side menu icon

Nebraska Girl Scouts Blast Off to NASA Program


Blog_2018-NASA

A group of Nebraska Girl Scouts is one of 10 teams in the country selected to be part of a weeklong intensive space science workshop, “Reaching for the Stars – Girl Scout Astronomy Club Training,” at NASA’s premier research facility, Goddard Space Flight Center in Greenbelt, Maryland.

The exclusive team will have a once-in-a-lifetime opportunity to connect directly with NASA scientists through lively presentations, hands-on activities, observations with a robotic telescope, lab tours, and outdoor experiences. After the program, these STEM go-getters will bring their new knowledge home and use it to create astronomy clubs in Nebraska.

Each team includes two high school Girl Scouts, a Girl Scout volunteer and an amateur astronomer. The Girl Scouts Spirit of Nebraska team is Hannah Sims, 14, of North Platte; Kate Lembree, 16, of Omaha; Wendy Jamison, a Chadron State College professor and a Girl Scout volunteer and mom from Chadron; and Krista Testin, a planetarium operator for the University of Nebraska at Omaha Mallory Kountze Planetarium and a Girl Scout mom from Omaha.

Hannah has dreamed of becoming a part of an astronomy team since the sixth grade and is intrigued by the mysteries of space.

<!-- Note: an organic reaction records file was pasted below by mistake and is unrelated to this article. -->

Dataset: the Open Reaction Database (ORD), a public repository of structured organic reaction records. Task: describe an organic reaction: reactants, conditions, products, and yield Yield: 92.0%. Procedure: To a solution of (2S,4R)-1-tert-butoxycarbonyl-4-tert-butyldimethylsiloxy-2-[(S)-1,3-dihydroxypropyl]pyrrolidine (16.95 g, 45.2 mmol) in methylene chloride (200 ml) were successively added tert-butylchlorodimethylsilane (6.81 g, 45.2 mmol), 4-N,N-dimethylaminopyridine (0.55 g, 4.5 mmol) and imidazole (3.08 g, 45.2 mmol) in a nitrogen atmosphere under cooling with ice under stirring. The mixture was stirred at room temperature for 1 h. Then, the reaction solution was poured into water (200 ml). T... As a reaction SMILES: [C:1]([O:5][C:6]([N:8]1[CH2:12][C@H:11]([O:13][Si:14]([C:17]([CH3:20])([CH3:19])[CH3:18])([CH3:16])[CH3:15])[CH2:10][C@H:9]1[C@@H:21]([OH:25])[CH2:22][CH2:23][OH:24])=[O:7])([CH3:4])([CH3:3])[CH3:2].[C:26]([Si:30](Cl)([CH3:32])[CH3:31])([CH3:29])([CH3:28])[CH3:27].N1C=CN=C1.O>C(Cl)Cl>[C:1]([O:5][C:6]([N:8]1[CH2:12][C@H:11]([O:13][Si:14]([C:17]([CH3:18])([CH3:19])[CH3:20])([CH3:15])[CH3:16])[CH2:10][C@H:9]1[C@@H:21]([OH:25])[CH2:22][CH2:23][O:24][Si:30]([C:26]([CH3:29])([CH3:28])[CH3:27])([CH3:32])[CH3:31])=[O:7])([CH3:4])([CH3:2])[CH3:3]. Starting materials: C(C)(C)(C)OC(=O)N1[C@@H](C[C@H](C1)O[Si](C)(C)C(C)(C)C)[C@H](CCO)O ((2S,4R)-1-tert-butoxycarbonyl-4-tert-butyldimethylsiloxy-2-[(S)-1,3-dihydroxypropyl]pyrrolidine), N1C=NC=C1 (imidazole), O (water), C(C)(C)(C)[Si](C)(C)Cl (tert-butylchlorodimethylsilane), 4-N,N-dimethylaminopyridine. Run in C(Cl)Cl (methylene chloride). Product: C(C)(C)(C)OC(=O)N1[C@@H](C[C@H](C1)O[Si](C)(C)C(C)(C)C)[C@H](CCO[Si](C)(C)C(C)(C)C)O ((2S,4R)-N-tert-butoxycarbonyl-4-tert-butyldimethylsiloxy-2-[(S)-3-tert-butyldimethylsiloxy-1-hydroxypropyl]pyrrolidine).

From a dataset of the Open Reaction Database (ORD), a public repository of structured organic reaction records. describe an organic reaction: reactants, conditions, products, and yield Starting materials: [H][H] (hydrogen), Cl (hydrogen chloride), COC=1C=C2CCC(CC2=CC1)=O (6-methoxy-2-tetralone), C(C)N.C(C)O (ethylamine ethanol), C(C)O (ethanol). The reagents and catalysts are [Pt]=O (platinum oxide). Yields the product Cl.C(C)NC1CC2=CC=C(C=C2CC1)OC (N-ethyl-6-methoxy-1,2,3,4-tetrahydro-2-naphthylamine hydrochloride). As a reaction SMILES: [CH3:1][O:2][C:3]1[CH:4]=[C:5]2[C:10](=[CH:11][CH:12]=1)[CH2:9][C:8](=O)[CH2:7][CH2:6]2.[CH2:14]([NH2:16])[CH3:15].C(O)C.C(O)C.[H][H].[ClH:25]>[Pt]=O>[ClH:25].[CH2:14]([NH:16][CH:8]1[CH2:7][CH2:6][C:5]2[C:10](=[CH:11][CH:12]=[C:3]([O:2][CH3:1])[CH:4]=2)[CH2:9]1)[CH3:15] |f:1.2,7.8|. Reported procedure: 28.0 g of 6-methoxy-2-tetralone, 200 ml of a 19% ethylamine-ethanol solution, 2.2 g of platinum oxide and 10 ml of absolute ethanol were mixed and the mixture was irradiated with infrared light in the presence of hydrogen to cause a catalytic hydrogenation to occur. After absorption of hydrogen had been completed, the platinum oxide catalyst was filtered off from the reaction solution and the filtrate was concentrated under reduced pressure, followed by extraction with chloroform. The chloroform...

“This opportunity also gives me a chance of going out of my comfort zone and traveling away from my home,” she added.

Kate’s love of astronomy began when she was 6 years old.

“My best friend’s mother worked for NASA and gave me safety glasses for looking at the sun,” she said. “Since then, there hasn’t been a day that I haven’t wanted to observe the galaxy and everything in it. NASA can provide girls with the dream of a STEM career, but an astronomy club can deliver girls a hands-on experience.”

Girl Scouts are almost twice as likely as non-Girl Scouts to participate in Science, Technology, Engineering and Math (STEM) activities (60 percent versus 35 percent), and 77 percent of girls say that because of Girl Scouts, they are considering a career in technology.

Yet, women hold fewer than 25 percent of STEM jobs in the United States. Kate thinks it’s is important for girls to explore fields that are typically male dominated.

“Education is the key to changing this statistic, and a trip like this will afford me the opportunity to gather knowledge to share with other girls back home in Nebraska,” she said.